Three siblings visit their father in New Hampshire. They all have different ideas about how to help him as he ages. They have different ideas about how to help each other (or not). What they have in common is love for their dad, and an ache in their hearts missing their mom.
I generally enjoy books about families and New England, so this was right up my alley. The siblings’ relationships with each other and their spouses was true to life, and I identified with the frustration of having so many opinions in one space!
My favorite part of the story was watching the mom’s secrets unfold. It really goes to show you that you can’t know everything about even your family. We all hold back a tiny part of ourselves — and unless we write cookbook marginalia or we have a secret room, well, those secrets might stay hidden forever.
Most kids want to grow up to be just like their parents. From a very young age, they emulate everything their parents do. Imagine, though, a childhood so sad and traumatic that it leaves you reaching for the exact opposite goal.
Talon has had a rough childhood, to put it mildly. A revolving door of men in her mother’s life has left her scarred in more ways than one. More often than not, Talon has found herself in the role of the parent as drugs and alcohol ruled every aspect of her mother’s life. Now she has a chance to make something of her life. Her love of writing has given her the opportunity to leave her horrid life behind and to actually become something.
But Talon, desperate for approval and love and acceptance and all those other things, finds herself making the same mistakes as her mother. Will she see the error of her ways before it’s too late? And is there any way she and her mom can find their way back to each other?
Lots going on in this story. Typical teen issues, sure. But also some things that no teen should ever experience. Sadly, we all know that Talon’s experiences are all too real. This was a compelling story, one that I really want to end in a happily ever after. But as in life, that’s rarely the case…
Slacker Calliope here. Been reading but not reviewing for a couple weeks, but all that’s about to change. Three reviews will come your way this weekend – maybe more if I finish another book! And the rest of the titles you see here will be reviewed in upcoming weeks, barring the distraction of acquiring more books, in which case… slacker Calliope here. 😜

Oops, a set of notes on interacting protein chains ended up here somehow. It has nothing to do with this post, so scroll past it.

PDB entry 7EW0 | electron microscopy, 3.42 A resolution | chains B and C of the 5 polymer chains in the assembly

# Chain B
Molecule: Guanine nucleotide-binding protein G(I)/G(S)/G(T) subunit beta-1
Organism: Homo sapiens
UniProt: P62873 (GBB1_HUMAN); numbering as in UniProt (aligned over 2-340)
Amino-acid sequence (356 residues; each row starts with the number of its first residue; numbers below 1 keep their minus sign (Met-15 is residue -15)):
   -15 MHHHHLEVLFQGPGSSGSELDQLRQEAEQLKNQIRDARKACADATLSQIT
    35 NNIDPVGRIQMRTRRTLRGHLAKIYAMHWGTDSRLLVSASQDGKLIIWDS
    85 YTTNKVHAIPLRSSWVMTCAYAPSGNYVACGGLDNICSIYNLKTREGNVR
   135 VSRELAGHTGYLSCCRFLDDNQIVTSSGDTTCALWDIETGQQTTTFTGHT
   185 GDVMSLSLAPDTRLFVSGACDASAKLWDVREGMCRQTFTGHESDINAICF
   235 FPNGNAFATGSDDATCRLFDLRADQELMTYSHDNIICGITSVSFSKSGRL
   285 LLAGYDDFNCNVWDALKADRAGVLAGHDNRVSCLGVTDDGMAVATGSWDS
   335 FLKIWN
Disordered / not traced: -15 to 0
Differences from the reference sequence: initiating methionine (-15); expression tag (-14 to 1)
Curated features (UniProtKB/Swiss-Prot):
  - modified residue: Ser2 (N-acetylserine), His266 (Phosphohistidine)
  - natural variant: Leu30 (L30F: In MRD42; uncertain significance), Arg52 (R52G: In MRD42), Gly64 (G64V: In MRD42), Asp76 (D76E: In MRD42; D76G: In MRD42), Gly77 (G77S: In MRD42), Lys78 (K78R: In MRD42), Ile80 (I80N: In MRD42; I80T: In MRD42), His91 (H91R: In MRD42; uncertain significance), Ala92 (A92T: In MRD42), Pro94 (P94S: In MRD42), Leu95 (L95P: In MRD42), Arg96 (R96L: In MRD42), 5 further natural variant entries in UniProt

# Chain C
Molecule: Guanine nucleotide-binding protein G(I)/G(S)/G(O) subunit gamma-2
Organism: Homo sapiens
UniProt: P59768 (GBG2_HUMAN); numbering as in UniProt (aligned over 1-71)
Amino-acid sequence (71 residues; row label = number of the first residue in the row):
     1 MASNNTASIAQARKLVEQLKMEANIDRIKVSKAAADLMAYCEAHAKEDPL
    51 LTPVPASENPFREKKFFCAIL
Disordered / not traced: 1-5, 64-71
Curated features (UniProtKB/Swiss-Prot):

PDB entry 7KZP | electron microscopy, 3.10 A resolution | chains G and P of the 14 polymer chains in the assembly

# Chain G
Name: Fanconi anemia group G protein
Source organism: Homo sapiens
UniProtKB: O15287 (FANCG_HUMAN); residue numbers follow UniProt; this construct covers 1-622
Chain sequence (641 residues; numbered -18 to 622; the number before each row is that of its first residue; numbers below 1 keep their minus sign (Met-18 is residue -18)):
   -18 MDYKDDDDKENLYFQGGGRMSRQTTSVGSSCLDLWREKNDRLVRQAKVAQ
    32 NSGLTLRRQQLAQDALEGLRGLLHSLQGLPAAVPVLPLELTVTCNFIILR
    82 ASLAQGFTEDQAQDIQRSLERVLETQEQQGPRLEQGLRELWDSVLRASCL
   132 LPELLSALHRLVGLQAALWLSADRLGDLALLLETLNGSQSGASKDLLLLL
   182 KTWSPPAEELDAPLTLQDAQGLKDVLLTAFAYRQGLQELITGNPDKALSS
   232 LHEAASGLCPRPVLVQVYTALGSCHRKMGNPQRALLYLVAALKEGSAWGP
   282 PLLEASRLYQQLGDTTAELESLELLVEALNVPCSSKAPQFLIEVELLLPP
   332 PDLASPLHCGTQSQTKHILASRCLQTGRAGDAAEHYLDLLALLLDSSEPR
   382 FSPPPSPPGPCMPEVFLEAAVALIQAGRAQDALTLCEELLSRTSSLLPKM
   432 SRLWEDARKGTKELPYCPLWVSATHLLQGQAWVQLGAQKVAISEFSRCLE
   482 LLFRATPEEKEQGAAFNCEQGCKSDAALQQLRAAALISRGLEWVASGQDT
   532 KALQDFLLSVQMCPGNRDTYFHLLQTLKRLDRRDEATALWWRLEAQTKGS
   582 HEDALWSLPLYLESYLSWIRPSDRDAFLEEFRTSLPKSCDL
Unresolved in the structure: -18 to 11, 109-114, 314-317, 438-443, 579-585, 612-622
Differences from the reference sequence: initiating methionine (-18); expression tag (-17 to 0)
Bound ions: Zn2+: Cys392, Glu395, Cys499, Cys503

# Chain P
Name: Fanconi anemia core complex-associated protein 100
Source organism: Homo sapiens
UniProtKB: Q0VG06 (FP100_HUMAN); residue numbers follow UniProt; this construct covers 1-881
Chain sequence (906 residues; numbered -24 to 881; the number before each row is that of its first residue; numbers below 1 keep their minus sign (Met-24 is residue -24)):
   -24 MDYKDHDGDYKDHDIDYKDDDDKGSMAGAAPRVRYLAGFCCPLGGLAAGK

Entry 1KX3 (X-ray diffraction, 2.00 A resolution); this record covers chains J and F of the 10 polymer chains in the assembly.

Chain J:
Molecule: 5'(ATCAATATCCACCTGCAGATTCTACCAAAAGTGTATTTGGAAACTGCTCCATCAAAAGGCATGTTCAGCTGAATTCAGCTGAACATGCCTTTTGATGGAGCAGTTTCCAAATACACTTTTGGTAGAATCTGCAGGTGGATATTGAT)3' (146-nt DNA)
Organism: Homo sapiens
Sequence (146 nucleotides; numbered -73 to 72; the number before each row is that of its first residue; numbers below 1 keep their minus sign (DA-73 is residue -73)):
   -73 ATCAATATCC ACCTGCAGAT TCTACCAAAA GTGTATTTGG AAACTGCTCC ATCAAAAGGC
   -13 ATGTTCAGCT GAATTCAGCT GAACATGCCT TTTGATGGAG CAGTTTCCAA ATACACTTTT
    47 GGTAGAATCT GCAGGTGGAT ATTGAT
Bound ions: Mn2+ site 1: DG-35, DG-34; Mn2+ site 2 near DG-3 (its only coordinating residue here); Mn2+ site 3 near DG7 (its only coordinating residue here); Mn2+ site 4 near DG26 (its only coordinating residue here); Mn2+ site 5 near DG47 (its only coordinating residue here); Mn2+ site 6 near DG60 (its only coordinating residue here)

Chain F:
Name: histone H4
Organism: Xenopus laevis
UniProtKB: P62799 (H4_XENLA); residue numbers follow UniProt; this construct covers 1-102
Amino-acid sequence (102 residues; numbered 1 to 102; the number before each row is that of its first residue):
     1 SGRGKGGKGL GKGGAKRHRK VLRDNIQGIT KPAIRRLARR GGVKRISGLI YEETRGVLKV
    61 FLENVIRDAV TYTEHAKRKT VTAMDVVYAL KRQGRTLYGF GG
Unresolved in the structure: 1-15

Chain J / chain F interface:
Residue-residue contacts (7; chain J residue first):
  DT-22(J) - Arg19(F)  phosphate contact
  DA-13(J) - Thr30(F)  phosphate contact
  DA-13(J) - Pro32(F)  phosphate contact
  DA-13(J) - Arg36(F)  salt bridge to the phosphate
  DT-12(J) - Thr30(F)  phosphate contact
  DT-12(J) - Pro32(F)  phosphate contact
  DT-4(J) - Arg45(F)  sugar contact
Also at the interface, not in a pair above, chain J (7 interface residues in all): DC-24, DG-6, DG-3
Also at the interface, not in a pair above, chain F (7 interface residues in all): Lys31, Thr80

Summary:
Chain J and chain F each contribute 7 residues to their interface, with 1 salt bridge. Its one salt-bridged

Btw, my current read is The Final Vow by Amanda Flower
It’s the late ’60s and five ladies who hang out with their children at a park in Palo Alto strike up a friendship. Ally, Kath, Brett, Linda and Frankie have different marriage situations, different backgrounds, and varied financial statuses, but they all want the same thing: to be noticed and appreciated.
The women decide to start writing — and sharing their work on Wednesdays at the park. As they navigate the world of literary critique without hurting feelings, they learn to love each other despite any shortcomings in their talent or personalities.
I just loved this book. It reminded me of my relationship with my sister and my best friends – always honest, sometimes abrupt or annoyed, always loving. These ladies were strong and independent, even as housewives in the 1960s. But they intelligently chose to rely on each other when a husband cheats, a pregnancy ends in miscarriage, self-esteem tanks, an old injury leaves physical and emotional scars, and breast cancer threatens to take a mother from her children. The women weren’t perfect. They judged each other silently, and supported each other out loud. But I guess you don’t really care what someone thinks of you when you’re suffering; you care how people treat you.
I think I mostly loved this book because the friendship was real – flawed and imperfect, but they always figured out what to do to move on from their mistakes. I laughed and cried at these five women sharing a relationship this special, while raising children, taking care of their homes and husbands, and dealing with the tragedies life threw at them.
The ending? Think Johnny Carson, blatant hilarity, and true love for our fellow man. I mean, woman.